Call me uncultured, but I have never read the classic novel nor have seen the Broadway musical of LES MISERABLES. I never even knew the plot before I saw this film adaptation of the musical. But I was really looking forward to it because I LOVE musicals! One of my favorite genres. And from what I understood, this was going to be a big epic musical. And it’s from Oscar-winning director Tom Hooper (THE KING’S SPEECH). I liked his previous movie, but didn’t think it deserved best picture. Still, I was curious to see how he would tackle a huge task such as this.
The story spans many years during 19th-century France. Hugh Jackman plays Jean Valjean, a prisoner who is granted parole by the ruthless French officer, Javert (Russell Crowe). But Jean Valjean continues to steal, due to poverty. After a run in with a holy man, he decides to go straight. A few years later, he has created a new respectable life for himself, but Javert finds him and is determined to bring him back to jail since he broke parole years earlier. Jean also stumbles upon a prostitute (Anne Hathaway) who is dying. He learns that she has a daughter that she sends money to, and when she dies, she’s concerned her child will too. Jean decides to track down her daughter, Cosette, who is staying with a couple of con artists. He eventually finds her and ends up taking care of her. Again, years later, Cosette is now grown up, still living with Jean, and finds love in a rebel named Marius, but another girl named Eponine is in love with him as well. And of course, Javert is still tracking down Jean after all of these years all the while the revolution is about to begin.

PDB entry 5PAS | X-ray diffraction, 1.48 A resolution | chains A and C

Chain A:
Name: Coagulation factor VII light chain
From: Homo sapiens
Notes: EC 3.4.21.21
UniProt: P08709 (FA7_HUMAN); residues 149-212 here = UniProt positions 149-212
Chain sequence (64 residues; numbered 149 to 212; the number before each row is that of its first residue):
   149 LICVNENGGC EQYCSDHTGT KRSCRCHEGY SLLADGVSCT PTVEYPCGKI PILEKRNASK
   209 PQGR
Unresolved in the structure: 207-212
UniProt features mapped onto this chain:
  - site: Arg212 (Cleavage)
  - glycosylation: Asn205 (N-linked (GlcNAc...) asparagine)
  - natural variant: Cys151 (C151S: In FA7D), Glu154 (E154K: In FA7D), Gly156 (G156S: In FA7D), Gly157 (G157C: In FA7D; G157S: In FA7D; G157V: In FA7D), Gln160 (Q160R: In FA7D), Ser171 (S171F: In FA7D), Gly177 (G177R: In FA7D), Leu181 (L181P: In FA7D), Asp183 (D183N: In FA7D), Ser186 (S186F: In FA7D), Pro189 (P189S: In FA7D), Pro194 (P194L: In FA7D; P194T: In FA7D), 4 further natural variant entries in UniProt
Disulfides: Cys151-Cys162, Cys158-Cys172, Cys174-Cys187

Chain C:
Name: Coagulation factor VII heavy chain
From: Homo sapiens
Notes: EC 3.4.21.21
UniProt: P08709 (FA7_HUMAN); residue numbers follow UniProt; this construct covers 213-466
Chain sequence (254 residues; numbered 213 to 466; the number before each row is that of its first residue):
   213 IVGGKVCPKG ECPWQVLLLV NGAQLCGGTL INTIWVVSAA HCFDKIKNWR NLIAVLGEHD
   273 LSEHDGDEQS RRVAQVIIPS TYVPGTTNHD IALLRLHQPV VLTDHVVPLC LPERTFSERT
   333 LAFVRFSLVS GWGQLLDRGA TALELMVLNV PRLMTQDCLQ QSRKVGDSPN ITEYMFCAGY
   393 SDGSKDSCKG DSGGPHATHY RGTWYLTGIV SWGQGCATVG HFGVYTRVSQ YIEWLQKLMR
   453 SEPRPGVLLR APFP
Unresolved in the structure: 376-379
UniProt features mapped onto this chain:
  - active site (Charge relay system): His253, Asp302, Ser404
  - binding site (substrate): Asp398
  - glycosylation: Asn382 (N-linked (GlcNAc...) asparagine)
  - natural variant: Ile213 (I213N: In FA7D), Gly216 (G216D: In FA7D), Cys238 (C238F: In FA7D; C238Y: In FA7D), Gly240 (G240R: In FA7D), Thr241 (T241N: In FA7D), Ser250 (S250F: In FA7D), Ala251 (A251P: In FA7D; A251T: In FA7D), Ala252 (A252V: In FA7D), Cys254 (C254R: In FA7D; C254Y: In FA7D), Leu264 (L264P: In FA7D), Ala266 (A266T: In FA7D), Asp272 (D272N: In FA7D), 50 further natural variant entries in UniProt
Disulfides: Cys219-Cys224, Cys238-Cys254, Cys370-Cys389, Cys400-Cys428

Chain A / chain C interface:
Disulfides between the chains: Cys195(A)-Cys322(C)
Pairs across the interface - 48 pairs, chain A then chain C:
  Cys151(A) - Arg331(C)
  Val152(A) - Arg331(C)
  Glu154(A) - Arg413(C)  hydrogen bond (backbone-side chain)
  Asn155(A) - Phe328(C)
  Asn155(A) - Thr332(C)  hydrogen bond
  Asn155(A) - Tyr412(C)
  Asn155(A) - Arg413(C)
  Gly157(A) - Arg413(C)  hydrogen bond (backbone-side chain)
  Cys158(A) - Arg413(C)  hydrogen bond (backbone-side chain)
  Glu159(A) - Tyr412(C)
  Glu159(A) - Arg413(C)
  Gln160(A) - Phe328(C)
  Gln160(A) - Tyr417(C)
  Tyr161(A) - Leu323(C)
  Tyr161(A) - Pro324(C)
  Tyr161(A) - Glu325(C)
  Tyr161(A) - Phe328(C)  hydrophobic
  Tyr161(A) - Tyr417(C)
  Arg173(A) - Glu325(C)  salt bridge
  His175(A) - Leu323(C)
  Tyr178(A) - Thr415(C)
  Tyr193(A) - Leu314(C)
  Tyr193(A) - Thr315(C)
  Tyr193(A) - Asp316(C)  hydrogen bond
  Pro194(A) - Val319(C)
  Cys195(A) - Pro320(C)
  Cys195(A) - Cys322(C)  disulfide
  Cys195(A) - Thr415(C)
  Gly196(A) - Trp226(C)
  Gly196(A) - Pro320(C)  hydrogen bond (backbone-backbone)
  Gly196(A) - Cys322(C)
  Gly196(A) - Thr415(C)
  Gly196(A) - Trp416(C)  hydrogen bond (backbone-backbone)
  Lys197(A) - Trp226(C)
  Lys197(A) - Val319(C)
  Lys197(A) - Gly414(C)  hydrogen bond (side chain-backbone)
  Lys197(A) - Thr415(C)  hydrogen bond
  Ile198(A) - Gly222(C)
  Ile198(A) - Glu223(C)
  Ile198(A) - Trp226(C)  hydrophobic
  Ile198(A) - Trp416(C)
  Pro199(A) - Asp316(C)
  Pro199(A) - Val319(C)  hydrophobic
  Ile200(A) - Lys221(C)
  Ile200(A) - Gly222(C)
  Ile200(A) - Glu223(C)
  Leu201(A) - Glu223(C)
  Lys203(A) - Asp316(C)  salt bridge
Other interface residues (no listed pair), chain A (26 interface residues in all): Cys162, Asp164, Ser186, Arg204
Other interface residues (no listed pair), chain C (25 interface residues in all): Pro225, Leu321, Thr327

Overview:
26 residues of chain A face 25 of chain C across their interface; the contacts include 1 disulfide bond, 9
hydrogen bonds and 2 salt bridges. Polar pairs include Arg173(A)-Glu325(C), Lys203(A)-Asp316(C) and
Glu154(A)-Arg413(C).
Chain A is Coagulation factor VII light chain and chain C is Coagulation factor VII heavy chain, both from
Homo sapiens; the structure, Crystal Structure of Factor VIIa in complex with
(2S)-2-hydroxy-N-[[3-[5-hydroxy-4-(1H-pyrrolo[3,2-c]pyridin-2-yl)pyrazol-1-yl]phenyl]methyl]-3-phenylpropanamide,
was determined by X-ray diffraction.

It’s a pretty huge story, and I can imagine it was hard to balance all of these story elements. It’s also not just a musical. It’s an opera. There is hardly a word spoken, as almost every line is sung. Some people will be turned off by this, but those willing to dive into this world will no doubt love it, as well as die-hard fans of the Broadway show.
To be perfectly honest, it starts off rather shaky. I loved the opening shot, which begins with an underwater shot, looking up at a flag floating on the Ocean, then the camera moves up out of the water to show prisoners trying to get a ship’s mast up. I always say the most important way to start a movie is by having a captivating opening shot, and this one delivers. But then it’s immediately followed with some surprisingly poor editing. Every shot looks great, but they just didn’t cut together very well. It was very jarring. It was so choppy that I had a tough time enjoying the first musical number. I also wasn’t sure if I liked how it jumped forward in time as fast as it did. One minute, Jean is a thief, the next he’s a highly respectful man in town. I was having a tough time getting involved with the story.